UK, France, Germany To Discuss Shielding Firms After US Exits Iran Deal

Anti-American sentiment peaks in Iran after Trump pulls out of deal

Anti-American sentiment peaks in Iran after Trump pulls out of deal

In statements prior to his decision to withdraw from the agreement and to re-impose crippling economic sanctions on Iran, Trump said he had no intention of changing course on a campaign promise that he made almost two years ago when he pledged to reverse his predecessor Barack Obama's landmark accord with Tehran.

Earlier, following his presidential campaign promise, US President Donald Trump announced that the US would withdraw from the Joint Comprehensive Plan of Action (JCPOA) and vowed to re-impose economic sanctions against Iran.

"At the moment, it's the only diplomatic proposition on the table", French Foreign Minister Jean-Yves Le Drian told Le Parisien newspaper in an interview.

Germany said it would spend the next few months trying to persuade Washington to change its mind.

But European diplomats have sought to play down expectations of Tuesday's meeting, stressing the enormous challenge of finding a way around USA sanctions punishing foreign businesses trading with Iran, which have global reach.

European diplomats acknowledged that the EU support, however honest, risked looking hollow after Trump last week reimposed an array of wide sanctions on the Islamic Republic that will hit European companies investing in Iran. "It depends on the conduct of other governments".

Trump's newly-named National Security Adviser John Bolton said that it is "possible" that the USA would sanction European companies that maintain business dealings with Iran, a statement that received a lukewarm reaction from Secretary of State Mike Pompeo, who said he remained hopeful that Washington and its allies European could strike a new deal with the Iranian government.

A delegation of Iranian experts of various economic fields, headed by Iran's deputy foreign minister, Abbas Araqchi, arrived in Brussels May 14 as well for negotiations on the nuclear deal.

Trump denounced the accord, completed under his predecessor Barack Obama, as a "horrible, one-sided deal that should have never, ever been made" as it did not cover Iran's ballistic missile programme or its role in Middle East conflicts. "Now, that will not happen!" Macron told Trump in their telephone call on Saturday that he was anxious about stability in the Middle East, according to Macron's office.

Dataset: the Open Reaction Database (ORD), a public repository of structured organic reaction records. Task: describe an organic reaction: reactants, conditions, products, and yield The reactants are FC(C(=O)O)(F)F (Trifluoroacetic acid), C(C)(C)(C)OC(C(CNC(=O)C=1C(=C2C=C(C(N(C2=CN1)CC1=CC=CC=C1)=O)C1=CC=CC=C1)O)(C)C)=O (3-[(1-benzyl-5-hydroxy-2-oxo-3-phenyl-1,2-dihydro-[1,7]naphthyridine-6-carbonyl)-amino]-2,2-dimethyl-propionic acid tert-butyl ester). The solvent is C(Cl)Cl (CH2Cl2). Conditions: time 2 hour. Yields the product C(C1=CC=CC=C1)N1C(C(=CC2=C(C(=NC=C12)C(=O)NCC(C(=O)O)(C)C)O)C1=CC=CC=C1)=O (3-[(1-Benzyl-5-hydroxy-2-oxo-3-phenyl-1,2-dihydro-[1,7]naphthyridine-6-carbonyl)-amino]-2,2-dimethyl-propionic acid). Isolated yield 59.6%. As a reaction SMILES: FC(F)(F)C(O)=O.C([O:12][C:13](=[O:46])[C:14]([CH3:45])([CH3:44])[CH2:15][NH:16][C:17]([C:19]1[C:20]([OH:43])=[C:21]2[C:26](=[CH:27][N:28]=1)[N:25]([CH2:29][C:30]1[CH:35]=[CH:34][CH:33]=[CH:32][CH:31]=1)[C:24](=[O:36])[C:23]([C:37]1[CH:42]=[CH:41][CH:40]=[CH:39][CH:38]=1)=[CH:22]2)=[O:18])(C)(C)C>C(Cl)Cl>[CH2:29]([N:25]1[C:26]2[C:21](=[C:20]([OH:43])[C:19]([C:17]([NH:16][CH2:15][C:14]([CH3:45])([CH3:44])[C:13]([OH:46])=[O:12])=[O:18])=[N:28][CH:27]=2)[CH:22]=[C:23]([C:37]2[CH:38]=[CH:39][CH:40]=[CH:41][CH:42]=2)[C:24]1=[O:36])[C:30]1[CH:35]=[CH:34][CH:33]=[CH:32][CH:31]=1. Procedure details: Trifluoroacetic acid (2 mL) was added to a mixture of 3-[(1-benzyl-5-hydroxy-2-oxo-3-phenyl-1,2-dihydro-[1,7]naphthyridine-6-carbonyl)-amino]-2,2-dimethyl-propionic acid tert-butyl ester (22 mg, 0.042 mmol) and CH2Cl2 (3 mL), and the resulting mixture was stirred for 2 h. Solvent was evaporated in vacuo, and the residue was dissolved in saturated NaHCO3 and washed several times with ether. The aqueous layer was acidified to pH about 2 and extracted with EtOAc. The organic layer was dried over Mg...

Iranian President Hassan Rouhani asked the European Union to stand against the United States' "illegal and illogical" actions, saying that Tehran could stay in the accord only if it fully benefits from it.

The files - declared "authentic" by the U.S. government - document Iran's extensive work on nuclear weapons, including planned site tests, miniaturization of warheads and ballistic missile delivery vehicles.

In the CNN interview, Bolton did not respond directly when asked whether Trump might seek "regime change" in Iran, or whether the U.S. military would be ordered to make a pre-emptive strike against any Iranian nuclear facility. "Let me make it absolutely clear, and once and for all: we will neither outsource our security nor will we renegotiate or add onto a deal we have already implemented in good faith".

Bolton said Europe was still digesting Trump's move last week.

Tehran has warned it is preparing to resume "industrial-scale" uranium enrichment "without any restrictions" unless Europe can provide solid guarantees that it can maintain the economic benefits it gained from the nuclear agreement despite the United States reimposing sanctions.

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